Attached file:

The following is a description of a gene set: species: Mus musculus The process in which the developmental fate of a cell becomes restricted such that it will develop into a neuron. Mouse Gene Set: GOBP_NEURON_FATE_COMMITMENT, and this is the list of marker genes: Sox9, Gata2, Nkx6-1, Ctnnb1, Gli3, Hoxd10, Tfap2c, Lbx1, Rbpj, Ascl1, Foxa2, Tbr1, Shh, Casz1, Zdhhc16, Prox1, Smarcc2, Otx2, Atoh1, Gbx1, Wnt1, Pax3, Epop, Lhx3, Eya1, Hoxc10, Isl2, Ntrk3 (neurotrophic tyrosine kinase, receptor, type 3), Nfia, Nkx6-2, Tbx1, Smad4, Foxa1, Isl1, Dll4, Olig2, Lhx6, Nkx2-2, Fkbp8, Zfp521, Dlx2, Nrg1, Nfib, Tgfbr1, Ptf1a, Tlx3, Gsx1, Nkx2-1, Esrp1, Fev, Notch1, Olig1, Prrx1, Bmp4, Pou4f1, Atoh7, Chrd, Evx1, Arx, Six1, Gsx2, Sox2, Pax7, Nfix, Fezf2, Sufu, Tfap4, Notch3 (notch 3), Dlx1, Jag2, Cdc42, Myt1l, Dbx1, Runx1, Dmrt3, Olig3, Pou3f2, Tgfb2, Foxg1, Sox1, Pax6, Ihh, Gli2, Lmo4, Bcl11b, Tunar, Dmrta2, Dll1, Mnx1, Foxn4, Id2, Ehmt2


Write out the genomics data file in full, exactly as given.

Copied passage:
The following is a description of a gene set: species: Mus musculus The process in which the developmental fate of a cell becomes restricted such that it will develop into a neuron. Mouse Gene Set: GOBP_NEURON_FATE_COMMITMENT, and this is the list of marker genes: Sox9, Gata2, Nkx6-1, Ctnnb1, Gli3, Hoxd10, Tfap2c, Lbx1, Rbpj, Ascl1, Foxa2, Tbr1, Shh, Casz1, Zdhhc16, Prox1, Smarcc2, Otx2, Atoh1, Gbx1, Wnt1, Pax3, Epop, Lhx3, Eya1, Hoxc10, Isl2, Ntrk3 (neurotrophic tyrosine kinase, receptor, type 3), Nfia, Nkx6-2, Tbx1, Smad4, Foxa1, Isl1, Dll4, Olig2, Lhx6, Nkx2-2, Fkbp8, Zfp521, Dlx2, Nrg1, Nfib, Tgfbr1, Ptf1a, Tlx3, Gsx1, Nkx2-1, Esrp1, Fev, Notch1, Olig1, Prrx1, Bmp4, Pou4f1, Atoh7, Chrd, Evx1, Arx, Six1, Gsx2, Sox2, Pax7, Nfix, Fezf2, Sufu, Tfap4, Notch3 (notch 3), Dlx1, Jag2, Cdc42, Myt1l, Dbx1, Runx1, Dmrt3, Olig3, Pou3f2, Tgfb2, Foxg1, Sox1, Pax6, Ihh, Gli2, Lmo4, Bcl11b, Tunar, Dmrta2, Dll1, Mnx1, Foxn4, Id2, Ehmt2